Perhaps some would say its paranoia. But it’s not. It is the real deal. They are everywhere waiting for me. I thought of it when I was taking the back way home yesterday. When I say the “back way” it indicates walking down a construction board, over the grass, through a carpenter’s workshop, and onto the road that leads to my house. I just wanted to steal away for lunch. But I knew that if the clinic staff or patients saw me, lunch would definitely be postponed. That is why I didn’t go the front way. The sound associated with the front road is this one - “clop, clop, clop” – getting ever faster. It’s flip flops hitting the pavement. Why wait in clinic when you see the doctor walking down the road? Why not just chase her. But when I hear that noise coming, getting more intense as it gets closer, there’s only one thing that comes naturally. Run. I hold back, but that is what I want to do – outrun the patient. Now a good doctor would turn around, smile, and ask how they could help. My approach, however, is to walk quickly and steadily and do not turn around. Maybe I will be lucky and it will be only a school child running home. I wait until the more direct “Doctor” starts ringing out behind me. Then I turn around just as she shoves her outpatient booklet into my hand. These women can be pretty aggressive. So, that is why I took the back, more obscure route.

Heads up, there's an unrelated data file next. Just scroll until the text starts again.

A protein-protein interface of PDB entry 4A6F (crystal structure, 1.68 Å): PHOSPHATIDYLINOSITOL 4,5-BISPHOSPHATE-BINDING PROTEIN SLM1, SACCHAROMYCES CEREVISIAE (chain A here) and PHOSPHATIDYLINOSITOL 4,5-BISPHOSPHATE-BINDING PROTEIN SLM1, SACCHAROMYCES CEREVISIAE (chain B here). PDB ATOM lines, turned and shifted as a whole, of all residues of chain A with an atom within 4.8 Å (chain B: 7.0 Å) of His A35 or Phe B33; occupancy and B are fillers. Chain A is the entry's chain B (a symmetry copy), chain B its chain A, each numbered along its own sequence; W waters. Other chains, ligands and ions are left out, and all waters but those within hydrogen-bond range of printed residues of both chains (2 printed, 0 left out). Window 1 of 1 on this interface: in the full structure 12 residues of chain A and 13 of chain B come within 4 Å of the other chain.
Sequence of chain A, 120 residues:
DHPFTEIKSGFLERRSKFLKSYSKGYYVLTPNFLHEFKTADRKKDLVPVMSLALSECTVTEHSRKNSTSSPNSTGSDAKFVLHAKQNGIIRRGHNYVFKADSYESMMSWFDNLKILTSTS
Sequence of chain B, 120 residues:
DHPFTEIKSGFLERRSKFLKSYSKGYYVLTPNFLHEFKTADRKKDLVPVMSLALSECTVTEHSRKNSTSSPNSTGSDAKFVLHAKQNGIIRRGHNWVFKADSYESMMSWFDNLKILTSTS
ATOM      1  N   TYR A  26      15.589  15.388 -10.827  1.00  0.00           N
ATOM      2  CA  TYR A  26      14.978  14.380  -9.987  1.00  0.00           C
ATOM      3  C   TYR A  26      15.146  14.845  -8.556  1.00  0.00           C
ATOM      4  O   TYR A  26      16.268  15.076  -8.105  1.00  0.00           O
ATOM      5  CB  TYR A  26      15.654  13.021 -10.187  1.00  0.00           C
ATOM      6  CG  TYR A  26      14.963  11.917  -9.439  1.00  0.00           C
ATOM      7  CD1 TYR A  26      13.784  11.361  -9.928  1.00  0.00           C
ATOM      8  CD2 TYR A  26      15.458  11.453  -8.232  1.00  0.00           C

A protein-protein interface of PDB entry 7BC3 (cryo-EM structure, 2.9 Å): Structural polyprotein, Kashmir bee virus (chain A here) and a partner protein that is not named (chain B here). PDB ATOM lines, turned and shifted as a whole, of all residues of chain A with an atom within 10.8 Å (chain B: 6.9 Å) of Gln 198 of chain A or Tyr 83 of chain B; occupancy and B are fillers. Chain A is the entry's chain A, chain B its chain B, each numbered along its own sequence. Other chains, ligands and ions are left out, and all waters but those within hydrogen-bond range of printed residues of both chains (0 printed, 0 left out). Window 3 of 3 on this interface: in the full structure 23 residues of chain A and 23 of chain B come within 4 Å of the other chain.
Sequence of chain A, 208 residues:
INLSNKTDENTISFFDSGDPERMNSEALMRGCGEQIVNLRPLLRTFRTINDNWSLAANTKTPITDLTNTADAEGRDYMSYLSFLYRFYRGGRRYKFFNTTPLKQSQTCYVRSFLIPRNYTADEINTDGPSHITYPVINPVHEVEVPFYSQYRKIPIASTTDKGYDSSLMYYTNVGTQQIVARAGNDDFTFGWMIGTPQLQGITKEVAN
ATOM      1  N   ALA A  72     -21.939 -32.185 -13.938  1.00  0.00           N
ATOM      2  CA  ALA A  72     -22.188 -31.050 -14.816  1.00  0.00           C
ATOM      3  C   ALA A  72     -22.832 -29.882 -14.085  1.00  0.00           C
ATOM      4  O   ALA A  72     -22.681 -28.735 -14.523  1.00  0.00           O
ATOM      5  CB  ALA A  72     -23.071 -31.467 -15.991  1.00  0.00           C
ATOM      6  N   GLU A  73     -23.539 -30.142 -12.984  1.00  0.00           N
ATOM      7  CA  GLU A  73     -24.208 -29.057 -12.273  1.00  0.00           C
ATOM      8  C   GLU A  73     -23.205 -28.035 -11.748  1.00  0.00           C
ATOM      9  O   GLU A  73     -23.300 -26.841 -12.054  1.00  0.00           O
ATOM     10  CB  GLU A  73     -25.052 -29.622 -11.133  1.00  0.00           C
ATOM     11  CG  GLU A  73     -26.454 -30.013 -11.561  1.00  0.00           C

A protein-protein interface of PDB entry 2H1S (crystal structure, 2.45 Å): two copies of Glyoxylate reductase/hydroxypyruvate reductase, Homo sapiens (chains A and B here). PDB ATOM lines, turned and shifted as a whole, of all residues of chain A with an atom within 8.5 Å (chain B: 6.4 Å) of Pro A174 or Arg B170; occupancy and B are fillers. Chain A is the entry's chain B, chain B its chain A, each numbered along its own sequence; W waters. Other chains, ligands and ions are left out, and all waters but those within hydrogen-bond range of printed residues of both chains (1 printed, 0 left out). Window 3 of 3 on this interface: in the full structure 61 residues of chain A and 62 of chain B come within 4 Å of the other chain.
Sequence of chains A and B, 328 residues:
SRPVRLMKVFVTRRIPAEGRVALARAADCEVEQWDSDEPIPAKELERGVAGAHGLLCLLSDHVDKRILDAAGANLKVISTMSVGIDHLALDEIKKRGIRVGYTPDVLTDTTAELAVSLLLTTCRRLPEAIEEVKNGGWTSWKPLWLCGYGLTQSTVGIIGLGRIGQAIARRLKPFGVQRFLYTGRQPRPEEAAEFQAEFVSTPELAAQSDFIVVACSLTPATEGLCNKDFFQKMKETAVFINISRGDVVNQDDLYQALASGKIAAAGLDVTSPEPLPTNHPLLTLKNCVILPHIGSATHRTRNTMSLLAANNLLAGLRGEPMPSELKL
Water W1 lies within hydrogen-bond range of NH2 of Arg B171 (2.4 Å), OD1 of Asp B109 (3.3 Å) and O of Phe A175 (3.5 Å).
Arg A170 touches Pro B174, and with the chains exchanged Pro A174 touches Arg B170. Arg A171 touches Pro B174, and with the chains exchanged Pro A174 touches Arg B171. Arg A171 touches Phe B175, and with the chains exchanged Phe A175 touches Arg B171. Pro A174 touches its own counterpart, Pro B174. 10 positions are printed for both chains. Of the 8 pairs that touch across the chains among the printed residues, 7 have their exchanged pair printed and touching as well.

As I reached the house it continued. I came inside and locked the door behind me. Paranoia again? No, in my old life I didn’t care about locking doors. But here I’ve had patients and children just let themselves in and make themselves at home. Some are more appropriate and at least knock from outside. For those who just show up to visit, culture demands and you are expected to give them something to eat. The American in me wants to say, “you know, I didn’t actually invite you here, and I don’t have any food ready”. But that isn’t the way it works here. I walked in the kitchen to begin getting lunch for myself. Flipped the light on to get rid of the dimness. But never open the curtains. Because then they can see you. And they just wait for you and watch you, knowing that if they keep knocking you will have to come out. It’s better to just keep the windows covered.